2016 is over, and there’s no argument that big data, artificial intelligence (AI), and machine learning — terms often used interchangeably these days — have made their way into our daily lives. Whether it’s opening Google Maps for directions, shopping on Amazon, or watching movies on Netflix, 2016 was the year that bots truly hit mainstream.

This seismic development — which has critical implications for businesses, consumers, and, indeed, humankind — is the result of three developments that came to a head in 2016: First, an unprecedented capacity to analyze data; second, a backlash (limited though it was) to protect what data can be analyzed; and third, a welcoming of automation into our lives that we couldn’t have fathomed even a few years ago.

At this moment, we have more data than ever before. We’re creating information at a bewildering pace — approximately 2.5 quintillion bytes of data daily, which is enough to fill 57.5 billion iPads (at 32 gigabytes apiece). Big data is now a given, affecting every industry and function.

This data is gleaned from our smartphones (carried by more than 50 percent of the U.S. population), emails (294 billion daily), social media activities (hundreds of millions of posts), and more. As 2016 draws to a close, the next herculean task is not only to make order of this information, but to leverage it to help us become more efficient. All the data in the world is useless, unless you can turn it into actionable insights. Based on the sheer volume and unstructured nature of so much of that data, predictive analytics and machine learning have come to prominence in 2016 as the only way to truly put data to work.

For years, consumers freely gave up their data to advertisers, social networks, and the government for the sake of convenience or free services. That started to change in 2016, a direct result of more frequent cybersecurity breaches and counter-terrorism investigations that pose a threat to privacy rights.

People and institutions are now increasingly interested in holding on to their data, but only if they can do so without substantially changing their habits. Broadband companies like AT&T and Comcast need permission to collect private data. The European Union codified in law that the IP address coded in your computer is protected and personal. Apple continues to push the argument that “encryption is inherently great.”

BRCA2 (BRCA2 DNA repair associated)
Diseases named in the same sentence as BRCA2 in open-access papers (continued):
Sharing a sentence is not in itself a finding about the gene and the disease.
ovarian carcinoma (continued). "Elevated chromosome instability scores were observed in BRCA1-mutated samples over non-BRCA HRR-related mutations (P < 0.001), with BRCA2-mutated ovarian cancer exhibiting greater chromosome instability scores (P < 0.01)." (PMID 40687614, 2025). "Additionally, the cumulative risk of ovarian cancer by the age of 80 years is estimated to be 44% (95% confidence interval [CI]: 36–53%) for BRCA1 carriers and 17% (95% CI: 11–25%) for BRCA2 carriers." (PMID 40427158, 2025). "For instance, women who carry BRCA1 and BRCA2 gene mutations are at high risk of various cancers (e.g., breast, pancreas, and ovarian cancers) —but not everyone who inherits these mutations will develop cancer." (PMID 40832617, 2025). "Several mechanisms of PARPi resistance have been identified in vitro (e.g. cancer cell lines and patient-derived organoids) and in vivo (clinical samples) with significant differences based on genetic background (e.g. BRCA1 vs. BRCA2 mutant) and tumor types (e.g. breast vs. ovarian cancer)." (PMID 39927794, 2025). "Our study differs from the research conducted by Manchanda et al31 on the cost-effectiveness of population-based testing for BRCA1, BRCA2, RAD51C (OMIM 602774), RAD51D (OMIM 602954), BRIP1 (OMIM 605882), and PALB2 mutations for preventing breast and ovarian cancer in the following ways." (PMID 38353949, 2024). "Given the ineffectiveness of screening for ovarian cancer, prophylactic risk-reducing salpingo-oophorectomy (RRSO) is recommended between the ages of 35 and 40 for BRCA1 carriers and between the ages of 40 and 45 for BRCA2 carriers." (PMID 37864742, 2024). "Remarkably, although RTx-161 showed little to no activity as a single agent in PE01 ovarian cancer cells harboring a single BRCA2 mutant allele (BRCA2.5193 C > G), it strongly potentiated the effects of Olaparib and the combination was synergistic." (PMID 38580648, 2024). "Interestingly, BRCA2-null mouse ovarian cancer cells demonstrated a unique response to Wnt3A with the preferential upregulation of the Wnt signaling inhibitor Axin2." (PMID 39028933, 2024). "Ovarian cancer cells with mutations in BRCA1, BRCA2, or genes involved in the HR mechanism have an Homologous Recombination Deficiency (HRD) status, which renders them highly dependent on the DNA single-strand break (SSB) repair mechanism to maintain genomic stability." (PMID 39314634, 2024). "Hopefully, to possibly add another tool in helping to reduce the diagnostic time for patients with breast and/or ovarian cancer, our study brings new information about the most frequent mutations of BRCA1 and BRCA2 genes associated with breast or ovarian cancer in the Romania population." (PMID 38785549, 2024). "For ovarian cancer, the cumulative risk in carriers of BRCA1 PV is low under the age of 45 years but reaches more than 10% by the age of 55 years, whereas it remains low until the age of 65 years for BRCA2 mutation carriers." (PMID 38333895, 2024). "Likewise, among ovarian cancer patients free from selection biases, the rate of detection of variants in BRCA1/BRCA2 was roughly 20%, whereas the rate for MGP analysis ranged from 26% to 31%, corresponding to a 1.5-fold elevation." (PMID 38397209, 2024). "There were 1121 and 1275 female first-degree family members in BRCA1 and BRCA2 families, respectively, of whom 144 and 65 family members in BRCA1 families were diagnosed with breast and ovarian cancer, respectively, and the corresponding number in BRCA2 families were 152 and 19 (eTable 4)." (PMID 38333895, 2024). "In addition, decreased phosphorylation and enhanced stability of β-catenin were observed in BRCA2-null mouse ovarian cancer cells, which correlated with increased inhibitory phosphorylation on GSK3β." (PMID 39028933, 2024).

On that last point, some tech companies are not only securing their data from the government, they’re also storing less of it so they won’t be compelled to share it. A premium is being placed not just on data itself, but also the security and liability concerns that data creates. When viewed together with the growth of big data, this means that artificial intelligence is increasingly widely available, but the most valuable data is and will continue to be controlled by far fewer entities.

Entities in regulated industries — financial institutions, health care organizations, education — encounter the opposite: They are required to collect and archive data. That presents an often-overlooked opportunity to tap into existing data sets that are too often simply stored for compliance purposes. This makes regulated industries particularly ripe for AI applications that put that data to work to responsibly disrupt entrenched operations and counteract rising costs.

As AI becomes increasingly commonplace, its novelty is starting to wear off. Siri, at one point revolutionary and the first consumer-grade application of AI, has almost taken a backseat to Alexa, Cortana, and Google Assistant. Voice recognition software is now mainstream; 39 percent of smartphone owners use it.

Robot butlers — and bots — are no longer just in your phone, either; they’re in your home. And they’re going to start coming to work with you more and more. Education (imagine a teacher with unlimited patience), retail (Amazon has 30,000 robots), and marketing are just three examples of where we saw predictive automation take hold over the course of 2016. All of this pales in comparison to the AI applications that will turn the world as we know it upside down: autonomous cars, health care diagnostics, fully autonomous drones, and more.

These bots may seem like an addition to our brains, but they’re really more of a natural extension of them. It’s vital to remember that AI applications and the algorithms that power them are only as good as the human minds that program them. This point was re-emphasized recently as voters in the U.S. election saw highly editorialized or outright inaccurate information in their Facebook newsfeeds. Bots aren’t entirely weird because they contain our biases and faults — something to keep in mind as the ethics debate of machine learning evolves.

If there can be three certain things in life, instead of two, it might be death, taxes, and data. The question for 2017 is who will have that data and how it will be secured. Culling, controlling, and channeling the 1s and 0s in the right direction is the next step. AI is going to be our greatest ally in making sense of the chaos, whether you’re a sales rep, a taxi driver, or a CEO.


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